Feb. 9, 2005 - For the past decade, Laura and Clayton Wengert haven't exactly lived under the most ideal of circumstances.
As if having eight children wasn't enough, the Marana couple faced the burden of being zoned into the town's floodway, restricting them from adding onto their property as the family outgrew the three-bedroom home they purchased in 1993.
"We were just so cramped in this little, tiny, three-bedroom house. It was just terrible," Laura Wengert said.
The Wengerts are one of several families in the Berry Acres neighborhood expected to be removed from the floodway March 10, thanks to map revisions approved by Federal Emergency Management Association.
More than 700 acres is expected to be removed from the town's flood plain, making a large amount of land now available for development, said Jim DeGrood, Marana's flood plain administrator and executive assistant to the town manager.
Though Marana has its own hopes of eventually developing the area along the Santa Cruz River, DeGrood said, it was the Berry Acres residents who were the primary concern on this project.
"Certainly, we had an interest in trying to address a concern that affected a community of ours," he said. "This was something we felt we needed to do and put some energy into. We take it real seriously when we tell somebody, 'No' - that we can't allow them to build somewhere."
That's exactly what the town had told the Wengerts when they wanted to expand their home several years ago.
The Wengerts had bought the 23-acre property alongside the Santa Cruz River, in northern Marana's Berry Acres neighborhood, thinking they'd fix up and expand the place as the family grew. It wasn't long after that their property was rezoned into the floodway.
"We had always planned on building out," Laura Wengert said, adding that she had plans for a larger family room, more bedrooms, bathrooms and even an extra guest room. "Our plans when we moved in were to do a lot to this house, but we couldn't do anything. We had 23 acres and we couldn't put on an additional bedroom."
Laura Wengert's early hopes to construct her dream house - which she once even sketched out on paper - quickly faded. Having enough space for the growing family seemed far from a reality, let alone the thought of ever having an extra room for guests.
At one point, the couple shared a bedroom with three of the children, while the other five were divided amongst the remaining two bedrooms. The eight children now are ages 2 through 19. The oldest is away at college.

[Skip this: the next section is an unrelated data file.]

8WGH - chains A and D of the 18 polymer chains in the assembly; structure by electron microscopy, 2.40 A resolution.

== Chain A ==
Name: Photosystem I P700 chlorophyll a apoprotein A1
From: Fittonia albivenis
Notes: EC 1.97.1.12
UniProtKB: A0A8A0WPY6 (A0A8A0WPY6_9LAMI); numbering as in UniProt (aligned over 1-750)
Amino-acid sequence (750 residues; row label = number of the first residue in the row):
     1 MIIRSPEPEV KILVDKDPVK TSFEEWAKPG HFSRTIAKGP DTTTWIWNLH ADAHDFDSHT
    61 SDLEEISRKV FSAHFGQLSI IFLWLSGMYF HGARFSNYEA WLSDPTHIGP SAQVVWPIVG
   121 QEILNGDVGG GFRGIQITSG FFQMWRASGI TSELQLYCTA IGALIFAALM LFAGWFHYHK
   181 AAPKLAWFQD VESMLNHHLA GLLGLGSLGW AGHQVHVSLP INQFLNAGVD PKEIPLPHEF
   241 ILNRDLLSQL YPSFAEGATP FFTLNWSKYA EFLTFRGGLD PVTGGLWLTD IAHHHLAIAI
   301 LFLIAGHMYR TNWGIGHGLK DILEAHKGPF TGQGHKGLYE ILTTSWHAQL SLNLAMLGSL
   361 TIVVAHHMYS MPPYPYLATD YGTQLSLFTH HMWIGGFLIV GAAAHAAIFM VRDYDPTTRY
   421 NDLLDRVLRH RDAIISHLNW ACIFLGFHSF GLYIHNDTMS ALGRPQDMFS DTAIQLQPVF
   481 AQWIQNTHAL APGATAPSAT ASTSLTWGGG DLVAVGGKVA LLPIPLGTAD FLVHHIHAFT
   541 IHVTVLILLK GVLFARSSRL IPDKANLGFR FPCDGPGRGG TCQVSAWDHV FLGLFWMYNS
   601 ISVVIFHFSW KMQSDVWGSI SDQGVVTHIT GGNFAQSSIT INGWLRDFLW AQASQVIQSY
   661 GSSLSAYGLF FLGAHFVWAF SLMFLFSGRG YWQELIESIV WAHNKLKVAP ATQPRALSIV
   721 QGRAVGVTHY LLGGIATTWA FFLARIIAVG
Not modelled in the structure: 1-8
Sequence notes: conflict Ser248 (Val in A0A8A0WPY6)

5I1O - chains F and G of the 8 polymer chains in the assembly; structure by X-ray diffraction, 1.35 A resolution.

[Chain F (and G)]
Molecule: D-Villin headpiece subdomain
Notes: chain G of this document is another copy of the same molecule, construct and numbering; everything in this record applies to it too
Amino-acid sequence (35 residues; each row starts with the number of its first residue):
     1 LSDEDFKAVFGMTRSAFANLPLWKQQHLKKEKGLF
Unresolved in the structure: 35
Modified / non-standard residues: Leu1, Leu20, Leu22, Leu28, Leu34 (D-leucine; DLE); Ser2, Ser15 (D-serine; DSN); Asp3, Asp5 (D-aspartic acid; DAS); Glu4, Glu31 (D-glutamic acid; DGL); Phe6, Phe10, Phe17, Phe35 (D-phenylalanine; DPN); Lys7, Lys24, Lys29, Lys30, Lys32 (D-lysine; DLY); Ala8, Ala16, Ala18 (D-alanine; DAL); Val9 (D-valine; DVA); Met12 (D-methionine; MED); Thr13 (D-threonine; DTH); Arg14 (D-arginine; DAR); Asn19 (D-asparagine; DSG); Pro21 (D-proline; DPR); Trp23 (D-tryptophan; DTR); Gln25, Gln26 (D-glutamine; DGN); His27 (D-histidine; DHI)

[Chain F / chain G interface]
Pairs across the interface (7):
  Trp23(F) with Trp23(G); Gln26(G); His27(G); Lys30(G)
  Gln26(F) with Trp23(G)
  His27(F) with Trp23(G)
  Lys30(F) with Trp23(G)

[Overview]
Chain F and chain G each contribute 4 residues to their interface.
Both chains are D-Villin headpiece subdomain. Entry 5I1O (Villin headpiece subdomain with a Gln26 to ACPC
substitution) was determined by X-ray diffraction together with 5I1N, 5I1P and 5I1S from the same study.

"I went to the town of Marana, over, and over, and over again," Laura Wengert said. "And finally, it took about three years, and they said we could enclose the back porch, but we couldn't build onto the house."
Town officials gave the family the OK to enclose and put a roof over their back porch, incorporating it into their home. The Wengerts used the additional space to add two small rooms and an extra bathroom.
That helped ease the family's growing pains to some extent. However, the $70,000 project cost them their spacious porch, which the family once enjoyed. The backyard now remains little more than a swimming pool, and its edge comes just feet from the side of the home.
Moving was always an option, Clayton Wengert said, but being in the floodway greatly reduced the property value. And besides, the family had found their niche in the neighborhood.
In addition to being the bishop of the town's Church of Jesus Christ of Latter-Day Saints, Clayton Wengert also runs the Marana Veterinary Clinic on the family's property.
He was lucky enough to have the 1,000-square-foot clinic completed before the property was put into the floodway, he said. However, he had hoped to expand it - and that's finally a possibility.
But it's a little late to think about their dream house anymore, Laura Wengert said. Though, there are no hard feelings toward anyone, she said.
"The town of Marana really tried hard. We really appreciate them doing the extra research to get us out of the floodway," she said. "But if I had known we were going to come out of the floodway, I would have waited to (enclose the porch)."
Clayton Wengert said he's optimistic because this likely will increase the property value, as well as lower their flood insurance. He said he has paid about $1,000 per year on insurance for the house and another $700 just for flood insurance.
A mass mailing sent to more than 100 residents Jan. 5 states that 900 or more acres of land is expected to be removed from the flood plain north of Imogene and Clyde streets.
A flood plain is an area of land that has been, or may be, subject to flooding. A floodway is the actual channel for an overflow of water caused by flooding.
Residents "may" no longer be required to carry flood insurance, and can possibly make improvements on their properties which they previously could not make, according to the letter.